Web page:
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There’s nothing like a new year to remind you that time does not stand still! Guess what? You’re getting older!

Our son, Jon, who is a missionary in Southeast Asia, teaches fourth grade in a private school. Not long ago, he was teaching a unit on the changes that take place in our bodies as we get older. He found an app in some computer program that will take your selfie and “age” you to whatever level you choose. The class was fascinated by his picture. He then put it on facebook, describing what he had done. When I looked at the responses from his friends, I was surprised. So many responded, “Jon, you look like your dad!” I too had a reaction: “Do I really look that old?” and, “I really wish I had that much hair left.” It’s true. I’m a Baby Boomer. That makes me, and many people, part of the largest generational block of people alive today. Perhaps you are one of them. At least you know many of them. We Boomers were the generation, back in the day, that was never going to get old. No wonder Boomers are such consumers of age-defying products: skin creams, hair restoration, cosmetic surgery, Viagra, diet fads, juicers, joint replacements and energetic sports, like fantasy football!

However, recent research, conducted by Gallup, shows a spiritual dimension of aging Boomers. Denial of death is beginning to be taken over by reality. Even Boomers look in the mirror once in a while. And, if you’re wearing your glasses, even you can’t ignore the aging process forever, even if you’re a Boomer. Signing up for Medicare is a major wake-up call. Receiving your first AARP magazine can be a traumatic dose of reality. Becoming a grandma or a grandpa will tell you something about the ticking clock. Can you ignore the growing number of aches and pains?

Perhaps the greatest wake-up call for most Boomers is dealing with aging parents. When you face issues about nursing homes, you know, someday, you’re next. When you make funeral arrangements for mom or dad, you recognize, life doesn’t last forever, for you, either.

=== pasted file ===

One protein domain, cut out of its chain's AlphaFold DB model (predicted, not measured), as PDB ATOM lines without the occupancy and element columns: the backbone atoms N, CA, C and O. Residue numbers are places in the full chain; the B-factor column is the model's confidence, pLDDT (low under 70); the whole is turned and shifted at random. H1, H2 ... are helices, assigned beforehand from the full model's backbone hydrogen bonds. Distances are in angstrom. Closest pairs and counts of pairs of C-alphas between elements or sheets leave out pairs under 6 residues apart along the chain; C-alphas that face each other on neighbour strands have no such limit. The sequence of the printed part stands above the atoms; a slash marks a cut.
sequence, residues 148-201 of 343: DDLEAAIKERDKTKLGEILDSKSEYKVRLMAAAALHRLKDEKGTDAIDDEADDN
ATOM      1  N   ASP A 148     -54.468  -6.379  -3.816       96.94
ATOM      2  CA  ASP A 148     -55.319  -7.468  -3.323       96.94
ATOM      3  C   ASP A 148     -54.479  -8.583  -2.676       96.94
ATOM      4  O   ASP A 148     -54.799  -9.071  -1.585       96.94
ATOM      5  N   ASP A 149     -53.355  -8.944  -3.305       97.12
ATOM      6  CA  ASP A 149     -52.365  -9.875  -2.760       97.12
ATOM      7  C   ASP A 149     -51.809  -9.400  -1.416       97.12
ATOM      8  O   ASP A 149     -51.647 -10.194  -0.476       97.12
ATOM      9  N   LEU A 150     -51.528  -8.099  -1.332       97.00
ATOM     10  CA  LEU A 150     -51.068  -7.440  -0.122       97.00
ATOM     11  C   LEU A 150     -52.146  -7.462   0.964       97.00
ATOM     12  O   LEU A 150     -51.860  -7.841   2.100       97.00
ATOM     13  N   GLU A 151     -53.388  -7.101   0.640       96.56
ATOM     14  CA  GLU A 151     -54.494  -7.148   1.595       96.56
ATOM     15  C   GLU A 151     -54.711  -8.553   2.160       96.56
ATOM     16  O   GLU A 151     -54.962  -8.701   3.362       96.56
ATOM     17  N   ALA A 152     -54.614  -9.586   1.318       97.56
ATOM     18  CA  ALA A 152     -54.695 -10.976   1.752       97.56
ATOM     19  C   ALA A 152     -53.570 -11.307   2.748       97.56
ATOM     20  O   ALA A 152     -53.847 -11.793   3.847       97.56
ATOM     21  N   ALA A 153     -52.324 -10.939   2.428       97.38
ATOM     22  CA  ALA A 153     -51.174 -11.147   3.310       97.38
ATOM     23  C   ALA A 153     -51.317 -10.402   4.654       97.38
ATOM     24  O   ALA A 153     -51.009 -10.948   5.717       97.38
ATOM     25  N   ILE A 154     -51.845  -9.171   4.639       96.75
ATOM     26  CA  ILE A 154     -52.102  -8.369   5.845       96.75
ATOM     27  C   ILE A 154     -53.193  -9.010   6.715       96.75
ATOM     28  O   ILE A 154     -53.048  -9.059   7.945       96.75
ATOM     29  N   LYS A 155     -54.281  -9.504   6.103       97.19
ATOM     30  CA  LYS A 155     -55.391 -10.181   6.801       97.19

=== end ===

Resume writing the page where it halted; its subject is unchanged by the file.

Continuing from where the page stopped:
Sooner or later, the Baby Boomer faces the reality that in spite of the Boomer myth, someday, it will happen: “I could, possibly, perhaps, maybe….die”

This confluence of events has led to the Baby Boomerang. Baby Boomers who left church when life got busy chasing the American Dream are, in great numbers, returning to church. Likewise, Boomers who, for decades, checked “no religion,” are pausing to consider: “Is there more to life than this?” As one Boomer told me, “nothing like sitting through your mom’s funeral to spiritually sober you up.”

If you are already a Christian, what does this mean for you?

  • You know some unchurched Boomers. They might be your parents, neighbors, fellow workers. Invite them to a no pressure, no obligation, small group discussion that explains Christianity, without discussing “membership” issues about church. The best place to have this discussion is anywhere except a church building.

  • For those who are receptive and ready, (and tell you so), bring them to church. Don’t just invite them. For people who have been away for church for a while (or forever), it’s much easier to cross the holy threshold if you are by their side. Take them out for lunch after church. It will give them, (not you), an opportunity to debrief.

  • Watch for anything traumatic that happens in the life of a friend who is a Boomer: death of a parent, retirement from work, diagnosis of a health issue. These are what we call “God moments.” People are more open to God. The best thing you can do? Hospitality: invite them over, take them to dinner, go out for coffee. Listen to their story. Then, if they seem open, tell them your story, as a Christian. Share what God has done in your life—how you made it through some tough times, with God’s help.

In the next few years of the Baby Boomerang, your church could attract many who become regular attenders. What does this mean for your church?

  • Make sure you increase the number of parking spaces for handicap parking.

  • Whenever possible, reduce steps to climb. Use ramps or elevators.

  • Don’t make worship longer than an aging bladder. Or, provide an intermission break. (There are churches that do this: you can get coffee or use the restroom).

  • Make sure your sound system is the best. Especially watch out for echo that results from hard surfaces. Echoes irritate people with hearing aids or poor hearing. Echoes make it tedious to listen to a preaching message.

  • Exclude small print from any written materials.

Love Boomers that have drifted away from church. Love Boomers that are seeking a spiritual home. God does!

Kent Hunter, founder of Church Doctor Ministries, is known as the Church Doctor. His most recent e-books are The Future Is Now and The J-Dog Journey, available at no cost. Contact him at (800) 626-8515, by emailTwitter, Facebook, or visit www.churchdoctor.org.

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